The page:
This case study aims to examine the discourses of Early Children Education (ECE) curriculum and preservice teachers’ teaching practicum in Hong Kong to explore issues of developing preservice teachers as leaders for their future career. Adopting the qualitative case study methodology, semistructured interviews and documentation were mainly used for data collection to address the following research questions: (a) To what extent are preservice teachers in ECE in Hong Kong aware of the needs of leadership development for their future career? (b) To what extent are the preservice teachers in ECE in Hong Kong able to be developed as leaders in the process of teacher education? (c) What are factors influencing the leadership development of preservice teachers in preschools in Hong Kong? Documents such as program handbooks, field experience handbooks, and student participants’ teaching portfolios were collected for analysis. Both teacher educators and preservice teachers were invited for individual interviews to reflect on their experiences of supervising or participating in teaching practicum. The findings revealed that both teacher educators and preservice teachers were aware of the importance of developing preservice teachers as leaders. The teaching practicum provided various opportunities for preservice teachers to develop leadership skills. However, personality and learning experiences provided in the curriculum will also impact on leadership development. This study also informs policymakers, curriculum developers, and teacher educators about possible curriculum changes and potentials of developing preservice teachers as leaders for their future career.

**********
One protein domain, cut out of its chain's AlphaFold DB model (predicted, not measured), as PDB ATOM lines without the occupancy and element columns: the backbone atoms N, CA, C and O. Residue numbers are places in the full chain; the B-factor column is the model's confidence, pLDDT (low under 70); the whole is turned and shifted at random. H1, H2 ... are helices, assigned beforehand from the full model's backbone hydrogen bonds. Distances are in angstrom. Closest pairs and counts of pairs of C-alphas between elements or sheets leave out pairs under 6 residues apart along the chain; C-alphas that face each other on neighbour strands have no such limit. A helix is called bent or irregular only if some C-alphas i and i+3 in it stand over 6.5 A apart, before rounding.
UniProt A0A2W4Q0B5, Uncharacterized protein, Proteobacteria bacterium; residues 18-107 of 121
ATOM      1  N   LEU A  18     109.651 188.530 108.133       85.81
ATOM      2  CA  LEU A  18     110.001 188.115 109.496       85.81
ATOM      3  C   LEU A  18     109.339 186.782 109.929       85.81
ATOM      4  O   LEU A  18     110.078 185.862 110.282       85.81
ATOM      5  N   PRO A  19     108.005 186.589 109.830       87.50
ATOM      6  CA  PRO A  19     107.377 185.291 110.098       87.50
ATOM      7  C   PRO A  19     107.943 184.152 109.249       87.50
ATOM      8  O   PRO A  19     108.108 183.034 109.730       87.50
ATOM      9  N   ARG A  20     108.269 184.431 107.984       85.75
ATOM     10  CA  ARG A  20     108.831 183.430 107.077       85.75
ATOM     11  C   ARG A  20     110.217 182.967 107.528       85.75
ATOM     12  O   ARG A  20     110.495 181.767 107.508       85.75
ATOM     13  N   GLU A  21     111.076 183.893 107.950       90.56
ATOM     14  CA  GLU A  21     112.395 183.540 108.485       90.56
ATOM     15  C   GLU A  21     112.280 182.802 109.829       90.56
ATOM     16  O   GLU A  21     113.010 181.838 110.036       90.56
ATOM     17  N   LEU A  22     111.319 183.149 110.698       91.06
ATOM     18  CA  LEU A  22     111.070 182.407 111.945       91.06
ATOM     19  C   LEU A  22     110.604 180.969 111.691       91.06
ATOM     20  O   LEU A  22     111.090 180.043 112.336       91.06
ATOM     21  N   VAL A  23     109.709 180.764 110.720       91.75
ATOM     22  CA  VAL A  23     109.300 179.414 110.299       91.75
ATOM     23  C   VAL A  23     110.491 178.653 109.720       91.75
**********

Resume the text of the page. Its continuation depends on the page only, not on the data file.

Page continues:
Details

International Teacher Education: Promising Pedagogies (Part B)
Type: Book
ISBN: 978-1-78441-669-0

Keywords

Book part
Publication date: 22 August 2015

Meher Rizvi